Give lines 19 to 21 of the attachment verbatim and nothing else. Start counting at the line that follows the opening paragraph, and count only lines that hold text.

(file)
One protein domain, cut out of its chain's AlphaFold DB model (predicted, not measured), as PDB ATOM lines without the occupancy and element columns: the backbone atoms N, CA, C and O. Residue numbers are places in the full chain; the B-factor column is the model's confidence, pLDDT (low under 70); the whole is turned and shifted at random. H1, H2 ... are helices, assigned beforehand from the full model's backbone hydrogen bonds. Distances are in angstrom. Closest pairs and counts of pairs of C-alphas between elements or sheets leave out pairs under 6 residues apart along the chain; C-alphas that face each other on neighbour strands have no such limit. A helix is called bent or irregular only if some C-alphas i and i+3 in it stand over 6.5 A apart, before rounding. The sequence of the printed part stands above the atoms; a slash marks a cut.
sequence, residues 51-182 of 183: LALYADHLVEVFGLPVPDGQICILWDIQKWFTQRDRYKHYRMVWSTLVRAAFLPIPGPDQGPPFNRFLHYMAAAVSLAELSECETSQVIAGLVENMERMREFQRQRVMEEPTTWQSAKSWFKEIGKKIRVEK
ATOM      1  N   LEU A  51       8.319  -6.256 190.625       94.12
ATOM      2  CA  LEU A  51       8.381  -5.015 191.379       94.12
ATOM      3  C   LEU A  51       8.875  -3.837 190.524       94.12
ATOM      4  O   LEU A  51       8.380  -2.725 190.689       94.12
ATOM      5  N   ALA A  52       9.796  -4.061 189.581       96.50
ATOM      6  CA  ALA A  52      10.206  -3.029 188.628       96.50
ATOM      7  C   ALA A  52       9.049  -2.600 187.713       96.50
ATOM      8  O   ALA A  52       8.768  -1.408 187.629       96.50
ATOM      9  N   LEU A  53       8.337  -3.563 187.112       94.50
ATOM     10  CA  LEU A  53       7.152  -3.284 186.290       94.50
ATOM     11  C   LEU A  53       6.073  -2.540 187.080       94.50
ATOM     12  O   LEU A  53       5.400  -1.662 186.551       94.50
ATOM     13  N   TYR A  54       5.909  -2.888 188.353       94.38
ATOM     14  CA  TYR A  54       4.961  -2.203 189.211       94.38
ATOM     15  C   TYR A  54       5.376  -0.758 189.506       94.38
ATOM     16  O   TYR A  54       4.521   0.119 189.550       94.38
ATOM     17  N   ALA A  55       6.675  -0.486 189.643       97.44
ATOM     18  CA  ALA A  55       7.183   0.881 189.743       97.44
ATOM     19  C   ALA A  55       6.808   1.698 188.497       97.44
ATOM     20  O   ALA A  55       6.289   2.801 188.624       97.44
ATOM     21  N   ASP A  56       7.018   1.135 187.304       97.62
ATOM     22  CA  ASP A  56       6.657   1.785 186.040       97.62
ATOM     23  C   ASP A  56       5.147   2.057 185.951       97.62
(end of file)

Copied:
ATOM     18  CA  ALA A  55       7.183   0.881 189.743       97.44
ATOM     19  C   ALA A  55       6.808   1.698 188.497       97.44
ATOM     20  O   ALA A  55       6.289   2.801 188.624       97.44